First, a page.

"I am stuck on Band-Aid (brand) ‘cause Band-Aid's stuck on me!"
Engineering in History
The Band-Aid was invented in 1920 by a Johnson & Johnson employee, Earle Dickson in Highland Park, New Jersey for his wife Josephine, who frequently cut and burned herself while cooking. The prototype allowed her to dress her wounds without assistance. Dickson passed the idea on to his employer, which went on to produce and market the product as the Band-Aid. Dickson had a successful career at Johnson & Johnson, rising to vice president before his retirement in 1957. Perhaps a curiosity, the word "Band" in German means tape.
The original Band-Aids were handmade and not very popular. By 1924, Johnson & Johnson introduced machine-made Band-Aids and began the sale of sterilized Band-Aids in 1939.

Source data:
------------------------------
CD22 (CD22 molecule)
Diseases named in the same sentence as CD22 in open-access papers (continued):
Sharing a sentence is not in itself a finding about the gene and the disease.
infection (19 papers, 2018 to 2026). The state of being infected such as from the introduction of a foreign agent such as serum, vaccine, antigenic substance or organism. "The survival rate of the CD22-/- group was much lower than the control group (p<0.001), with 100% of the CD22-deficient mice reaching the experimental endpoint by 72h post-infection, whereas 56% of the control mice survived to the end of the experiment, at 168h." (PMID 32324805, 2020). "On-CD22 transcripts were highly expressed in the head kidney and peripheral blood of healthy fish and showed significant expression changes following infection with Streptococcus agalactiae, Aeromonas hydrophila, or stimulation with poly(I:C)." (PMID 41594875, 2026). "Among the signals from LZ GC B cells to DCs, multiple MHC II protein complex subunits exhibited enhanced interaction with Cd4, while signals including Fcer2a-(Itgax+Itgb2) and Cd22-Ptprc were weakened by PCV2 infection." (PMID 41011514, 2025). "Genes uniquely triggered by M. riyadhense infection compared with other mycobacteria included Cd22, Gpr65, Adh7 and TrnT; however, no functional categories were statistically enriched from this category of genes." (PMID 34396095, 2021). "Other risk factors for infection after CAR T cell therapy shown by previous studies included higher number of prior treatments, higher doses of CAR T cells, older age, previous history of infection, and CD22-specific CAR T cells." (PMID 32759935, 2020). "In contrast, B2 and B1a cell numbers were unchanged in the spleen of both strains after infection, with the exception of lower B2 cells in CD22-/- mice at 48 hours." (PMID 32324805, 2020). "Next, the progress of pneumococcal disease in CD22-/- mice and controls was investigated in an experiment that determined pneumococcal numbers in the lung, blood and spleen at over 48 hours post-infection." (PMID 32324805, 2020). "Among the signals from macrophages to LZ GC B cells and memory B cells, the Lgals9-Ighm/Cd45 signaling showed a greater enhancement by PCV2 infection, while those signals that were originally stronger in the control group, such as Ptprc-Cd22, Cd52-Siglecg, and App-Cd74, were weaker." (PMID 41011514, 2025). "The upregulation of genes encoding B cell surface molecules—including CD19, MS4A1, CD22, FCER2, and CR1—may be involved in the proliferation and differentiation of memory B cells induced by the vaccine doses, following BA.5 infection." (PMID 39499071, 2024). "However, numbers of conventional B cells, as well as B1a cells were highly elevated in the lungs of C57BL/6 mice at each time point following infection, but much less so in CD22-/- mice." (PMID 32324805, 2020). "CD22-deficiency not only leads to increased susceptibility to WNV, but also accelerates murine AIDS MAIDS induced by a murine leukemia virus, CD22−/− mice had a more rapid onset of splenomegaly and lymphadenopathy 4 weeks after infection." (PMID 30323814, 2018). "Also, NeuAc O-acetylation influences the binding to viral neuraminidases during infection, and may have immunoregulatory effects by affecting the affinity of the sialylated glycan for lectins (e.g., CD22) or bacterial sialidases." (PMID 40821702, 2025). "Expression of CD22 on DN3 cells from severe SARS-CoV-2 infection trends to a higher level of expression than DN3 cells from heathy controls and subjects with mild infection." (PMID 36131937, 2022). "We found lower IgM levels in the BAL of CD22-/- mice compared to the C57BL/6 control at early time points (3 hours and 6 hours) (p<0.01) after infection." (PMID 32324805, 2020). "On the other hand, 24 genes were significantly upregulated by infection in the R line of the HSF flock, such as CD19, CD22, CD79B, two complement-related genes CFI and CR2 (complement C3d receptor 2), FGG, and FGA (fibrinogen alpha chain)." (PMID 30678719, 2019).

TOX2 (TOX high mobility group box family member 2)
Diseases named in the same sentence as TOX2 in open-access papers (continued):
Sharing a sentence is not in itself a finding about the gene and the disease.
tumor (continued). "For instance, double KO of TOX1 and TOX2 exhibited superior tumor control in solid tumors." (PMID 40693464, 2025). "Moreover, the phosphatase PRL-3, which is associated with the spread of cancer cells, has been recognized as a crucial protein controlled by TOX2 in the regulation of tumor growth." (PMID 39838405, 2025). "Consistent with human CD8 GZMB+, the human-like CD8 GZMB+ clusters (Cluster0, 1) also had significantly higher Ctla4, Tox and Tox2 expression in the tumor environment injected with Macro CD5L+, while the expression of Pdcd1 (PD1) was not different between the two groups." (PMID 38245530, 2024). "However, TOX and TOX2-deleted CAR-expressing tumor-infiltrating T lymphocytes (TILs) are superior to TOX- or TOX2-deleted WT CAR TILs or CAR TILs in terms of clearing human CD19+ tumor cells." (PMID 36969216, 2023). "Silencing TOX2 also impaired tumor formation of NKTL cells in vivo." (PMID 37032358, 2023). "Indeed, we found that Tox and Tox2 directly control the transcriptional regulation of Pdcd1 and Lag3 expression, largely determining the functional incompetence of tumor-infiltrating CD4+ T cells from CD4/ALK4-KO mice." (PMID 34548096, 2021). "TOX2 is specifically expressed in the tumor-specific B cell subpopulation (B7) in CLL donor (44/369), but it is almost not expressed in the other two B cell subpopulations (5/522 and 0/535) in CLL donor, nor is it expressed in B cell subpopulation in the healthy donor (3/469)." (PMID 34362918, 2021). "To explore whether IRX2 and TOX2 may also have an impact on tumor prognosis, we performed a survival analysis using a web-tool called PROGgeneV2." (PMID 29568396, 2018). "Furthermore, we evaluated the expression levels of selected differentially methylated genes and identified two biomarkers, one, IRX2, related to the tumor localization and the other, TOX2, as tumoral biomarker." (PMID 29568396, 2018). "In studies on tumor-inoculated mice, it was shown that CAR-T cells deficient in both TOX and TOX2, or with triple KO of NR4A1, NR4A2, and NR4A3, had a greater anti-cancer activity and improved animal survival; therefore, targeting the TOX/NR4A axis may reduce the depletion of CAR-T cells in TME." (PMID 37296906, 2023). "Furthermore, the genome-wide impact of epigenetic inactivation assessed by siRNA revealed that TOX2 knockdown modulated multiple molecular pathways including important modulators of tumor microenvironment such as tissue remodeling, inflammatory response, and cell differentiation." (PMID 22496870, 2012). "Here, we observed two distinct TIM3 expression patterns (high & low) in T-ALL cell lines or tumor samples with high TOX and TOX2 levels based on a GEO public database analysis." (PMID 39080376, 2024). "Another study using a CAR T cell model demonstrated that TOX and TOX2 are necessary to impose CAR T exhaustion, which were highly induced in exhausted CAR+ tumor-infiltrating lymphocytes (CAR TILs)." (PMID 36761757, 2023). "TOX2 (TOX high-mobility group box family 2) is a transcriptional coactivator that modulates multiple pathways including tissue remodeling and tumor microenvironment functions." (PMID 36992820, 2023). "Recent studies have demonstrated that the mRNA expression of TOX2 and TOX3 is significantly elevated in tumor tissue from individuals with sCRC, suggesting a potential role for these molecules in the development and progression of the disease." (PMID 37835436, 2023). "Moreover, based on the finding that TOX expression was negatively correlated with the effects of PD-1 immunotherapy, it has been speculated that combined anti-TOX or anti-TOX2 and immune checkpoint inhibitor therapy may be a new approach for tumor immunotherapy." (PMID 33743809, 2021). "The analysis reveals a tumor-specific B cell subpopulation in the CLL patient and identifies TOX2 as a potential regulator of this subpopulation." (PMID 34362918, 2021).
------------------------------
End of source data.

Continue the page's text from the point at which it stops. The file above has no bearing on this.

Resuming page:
In 1951, the first decorative Band-Aids were introduced. They continue to be a commercial success, with such themes as Mickey Mouse, Donald Duck, Oliver & Company, Superman, Spider-Man, Rocket Power, Rugrats, smiley faces, Barbie, Dora the Explorer, Batman and Duck Dynasty.
In World War II, millions were shipped overseas, helping popularize the product. Since then, Johnson & Johnson currently has estimated a sale of over 100 billion Band-Aids worldwide.